Nigeria: Ebola - Govt Steps Up Surveillance At Airports, Land Borders

Centre de traitement du virus Ebola à l'hôpital de Beni, au Nord-Kivu, en République démocratique du Congo.

Following the death of 17 persons in the Democratic Republic of Congo due to the outbreak of Ebola disease, the federal government has step up surveillance at the airport and land borders .

This was disclosed by the minister of health, Isaac Adewole after the federal executive council meeting presided over by Vice President, Yemi Osinbajo at the presidential Villa.

According to the minister, the federal government will set up an emergency operation center which will be chaired by Dr. Babasanya, who led Nigeria's efforts in Liberia ,Sierra Leone and Guinea during the outbreak in 2014.

He further explained that the government will screen passengers coming from Congo and other neighbouring African countries so that the country will not be caught unawares.

He said "Of course of great concern to the federal executive council is the outbreak of Ebola in DR Congo. As you might be aware, over the last one month, DRC recorded 19 suspected cases of viral hemorrhagic fever and lost 16 of the cases.

But l, what is also particularly important was that on Monday, blood samples from five patients in the DRC, particularly in a particular district in DRC, two of the five cases, Ebola was actually confirmed. .

"FEC has now directed the federal ministry of help to step up emergency surveillance activities at all land and airport borders, so that we can actually keep Nigerians safe.

"What we will do is to set up an emergency operation center which will be chaired by Dr. Babasanya, who actually led our efforts in Liberia and Sierra Leone and Guinea during the outbreak in 2014.

"Not only that, we will be screening incoming passengers, particularly passengers from DRC and neigbouring countries. We will also ensure we step up all activities screening people coming in so that we will not be caught unawares."

The minister also disclosed thatNigerian Center for Disease Control (NCDC) will also consider sending some team to DRC as part of building capacity for managing the outbreak assuring Nigerians that the federal government is concerned about the outbreak and will do everything possible to keep the country safe.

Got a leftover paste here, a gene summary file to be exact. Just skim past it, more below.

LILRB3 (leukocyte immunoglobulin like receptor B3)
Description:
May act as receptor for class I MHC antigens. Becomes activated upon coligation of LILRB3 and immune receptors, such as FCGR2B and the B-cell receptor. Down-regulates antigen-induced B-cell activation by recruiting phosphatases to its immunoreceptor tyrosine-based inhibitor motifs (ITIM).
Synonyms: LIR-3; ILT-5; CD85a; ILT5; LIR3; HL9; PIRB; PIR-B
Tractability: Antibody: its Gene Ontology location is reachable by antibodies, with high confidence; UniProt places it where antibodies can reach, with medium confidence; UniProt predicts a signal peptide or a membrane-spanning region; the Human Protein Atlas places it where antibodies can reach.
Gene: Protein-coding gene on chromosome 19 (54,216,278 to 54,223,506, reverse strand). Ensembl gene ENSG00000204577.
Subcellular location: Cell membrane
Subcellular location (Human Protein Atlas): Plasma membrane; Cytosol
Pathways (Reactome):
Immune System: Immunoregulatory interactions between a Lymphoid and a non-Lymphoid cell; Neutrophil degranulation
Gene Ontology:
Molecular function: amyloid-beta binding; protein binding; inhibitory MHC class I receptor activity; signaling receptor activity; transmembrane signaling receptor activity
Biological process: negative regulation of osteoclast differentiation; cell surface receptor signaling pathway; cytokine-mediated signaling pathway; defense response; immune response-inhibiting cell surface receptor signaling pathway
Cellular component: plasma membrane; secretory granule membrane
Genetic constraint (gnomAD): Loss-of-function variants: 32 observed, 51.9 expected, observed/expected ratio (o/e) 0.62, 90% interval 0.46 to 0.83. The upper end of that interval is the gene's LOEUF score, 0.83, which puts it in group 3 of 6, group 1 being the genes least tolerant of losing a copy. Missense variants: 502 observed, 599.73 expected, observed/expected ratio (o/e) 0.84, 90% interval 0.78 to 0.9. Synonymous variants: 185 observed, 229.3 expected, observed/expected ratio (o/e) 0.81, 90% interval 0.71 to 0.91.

On the ongoing strike by JOHESU, he said "Negotiations are still on with Joint Health Sector Union (JOHESU) and the minister of labour is leading the negotiation and we expect that we will conclude on all issues very soon.

Declaring the emergency phase of Lassa fever outbreak over, Adewole added that the emergency operating center would be stood down and instead of meeting everyday they will now meet once a week.

"They will still continue surveillance so that if there are cases anywhere in the country we can quickly dictate it and then treat it appropriately," he stated.

During his briefing, minister of Foreign Affairs, Geoffrey Onyeama said one of the strongest brand that Nigeria has is President Buhari judging by the level of invitation he has been receiving.

According to him, all the major heads of states want to meet with him, pointing out that this is a recognition of the weight of his persona, his integrity and the leadership qualities and, this is something Nigerians should be extremely proud of.

He contended " And we saw that when he went to the United States and the respect Mr. Trump has for him.He was extremely focused during that visit on Nigeria's interest. He wanted the US to help him and this country achieve those priority areas - security, corruption and revamping the economy.

"US is on our side on the fight against insecurity, training and sharing of information.

"We secure the commitment of US to repatriate large sum of looted money in the country.

On what did President Trump mean by exporting Agric produce to the Nigeria, Onyeama explained "With regards to President Trump and the agriculture question, the secretary of commerce of the US read the report of US trade representative and as you know the US trade representative issue report on the trade practices and how those impact on the US and countries around the world.

"The report that he read out indicated that there were a number of trade barriers that US agricultural products face to enter the Nigerian market. President Trump was of the view that considering the level of cooperation and assistance the US provides to Nigeria, that we should do much more to remove those barriers.

"We made a point in that context also that the framework of the African Growth and Opportunities Act, that Nigerian agriculture products also face some barriers entering the US market, especially phyno-sanitary barriers, the standards of those agricultural products.

So, obviously work also need to be done to address those and to provide greater market access for our agricultural products.

So, that was essentially the situation and the idea of the agreement is that there will be follow up at the technical level to review these issues. And as you know, we have an institutional mechanism that is suppose to be meeting this year, a Bi-National commission which is quite comprehensive, the US and Nigeria, we meet once every year to look at all the different sectors and our cooperations in framework of those sectors," he said.

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